Evan Ziporyn introduces a new composition for the Arden
By ADAM TANOUS
Express Arts Editor
The Arden Trio has long been a favorite
among residents of the Wood River Valley. On Wednesday, Jan. 10., the Trio
will return to the Sun Valley Center for the Arts for a week-long
This time around they will introduce a new
composition by Evan Ziporyn entitled, Typical Music. Ziporyn will
be present for both the Wednesday performance and a second performance at
the Boiler Room in Sun Valley on Sunday, Jan. 14. Both concerts will begin
at 7 p.m. and are free to the public.
Ziporyn is an expert in Balinese gamelan.
He also creates compositions that incorporate both gamelan and Western
instruments. Ziporyn was educated at Yale University and the University of
California at Berkeley, and is currently a professor of music at the
Massachusetts Institute of Technology. He recently discussed with me his
compositions and music, in general, via e-mail.
IME: I doubt
many people know what Balinese gamelan music is. Could you explain it?
Also, what about it has intrigued you over the years?
The word itself means "hammering"—it refers to the tuned
percussion orchestras that are found throughout Java and Bali, and which
are the mainstay of musical culture there. The ensembles vary in numerous
ways, but they all consist of vibraphone-like instruments, tuned gongs,
and drums. The music is completely unlike our own: different scales,
different rhythms, different ways of putting the music together. In Bali,
gamelan is used for every type of social occasion, secular and sacred, and
is very much part of village life.
My own interest in the music initially came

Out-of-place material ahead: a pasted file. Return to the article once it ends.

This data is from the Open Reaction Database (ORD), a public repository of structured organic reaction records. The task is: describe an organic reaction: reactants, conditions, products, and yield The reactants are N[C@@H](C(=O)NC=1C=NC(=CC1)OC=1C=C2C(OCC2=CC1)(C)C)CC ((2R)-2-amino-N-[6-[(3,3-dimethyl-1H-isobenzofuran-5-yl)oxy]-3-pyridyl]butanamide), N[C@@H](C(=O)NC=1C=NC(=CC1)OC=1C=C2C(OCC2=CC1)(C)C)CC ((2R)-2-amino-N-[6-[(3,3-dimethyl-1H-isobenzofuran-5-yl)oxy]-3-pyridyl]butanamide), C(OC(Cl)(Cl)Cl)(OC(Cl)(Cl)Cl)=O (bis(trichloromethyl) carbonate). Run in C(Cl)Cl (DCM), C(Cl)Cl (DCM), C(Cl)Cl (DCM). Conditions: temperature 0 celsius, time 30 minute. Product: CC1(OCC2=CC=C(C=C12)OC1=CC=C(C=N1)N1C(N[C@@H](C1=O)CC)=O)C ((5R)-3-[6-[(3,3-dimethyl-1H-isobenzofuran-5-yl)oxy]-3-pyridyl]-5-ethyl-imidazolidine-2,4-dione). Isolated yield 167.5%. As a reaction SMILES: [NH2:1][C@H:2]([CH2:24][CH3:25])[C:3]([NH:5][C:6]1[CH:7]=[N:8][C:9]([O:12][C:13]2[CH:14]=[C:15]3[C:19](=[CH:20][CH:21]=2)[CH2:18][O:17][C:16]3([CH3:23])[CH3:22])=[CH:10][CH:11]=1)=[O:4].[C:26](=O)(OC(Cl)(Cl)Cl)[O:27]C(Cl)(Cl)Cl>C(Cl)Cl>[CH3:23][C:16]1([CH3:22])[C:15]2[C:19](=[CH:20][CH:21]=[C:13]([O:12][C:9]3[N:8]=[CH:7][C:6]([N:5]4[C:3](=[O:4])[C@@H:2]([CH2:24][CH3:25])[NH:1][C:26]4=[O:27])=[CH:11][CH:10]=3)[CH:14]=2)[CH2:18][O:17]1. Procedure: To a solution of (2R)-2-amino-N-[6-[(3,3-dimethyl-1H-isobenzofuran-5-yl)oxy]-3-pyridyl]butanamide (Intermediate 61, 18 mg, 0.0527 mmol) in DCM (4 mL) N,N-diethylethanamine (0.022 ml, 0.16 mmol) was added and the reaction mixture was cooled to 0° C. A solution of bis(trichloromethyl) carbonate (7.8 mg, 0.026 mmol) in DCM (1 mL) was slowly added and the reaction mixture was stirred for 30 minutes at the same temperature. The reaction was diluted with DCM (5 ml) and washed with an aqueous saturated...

from its sounds and its explosive, syncopated rhythms, which also inspired
Britten, Cage, and Steve Reich, as well as rock musicians such as Peter
Gabriel and Paul Simon. As I got to know the music, I became very
interested in its organization, both musically and socially. The rhythms
are interlocking, the music is transmitted by ear, and as a result, it
requires a cohesion and togetherness that is very inspiring—something
I've tried to emulate in my own music.
Different cultures seem to generate different musical sounds. What factors
do you think determine the sounds that emerge from a given culture?
Ziporyn: I think
the sound itself is a historical accident—materials that are available,
innovative individuals that happen to be born in the right place at the
right time. There's also no question that all cultures borrow from one
another, so proximity is also a factor. Bali's music stems from the same
root that produced most southeast Asian music, but because Bali was
isolated for many hundreds of years, it took its own unique direction. I
think what shaped it was the communality of Balinese life on the one hand,
combined with their own version of Hindu cosmology, which is rooted in
life cycles. To me, that's what the music is—a series of intricate
cycles performed communally.
your experience with the bass clarinet relate at all to gamelan? If so,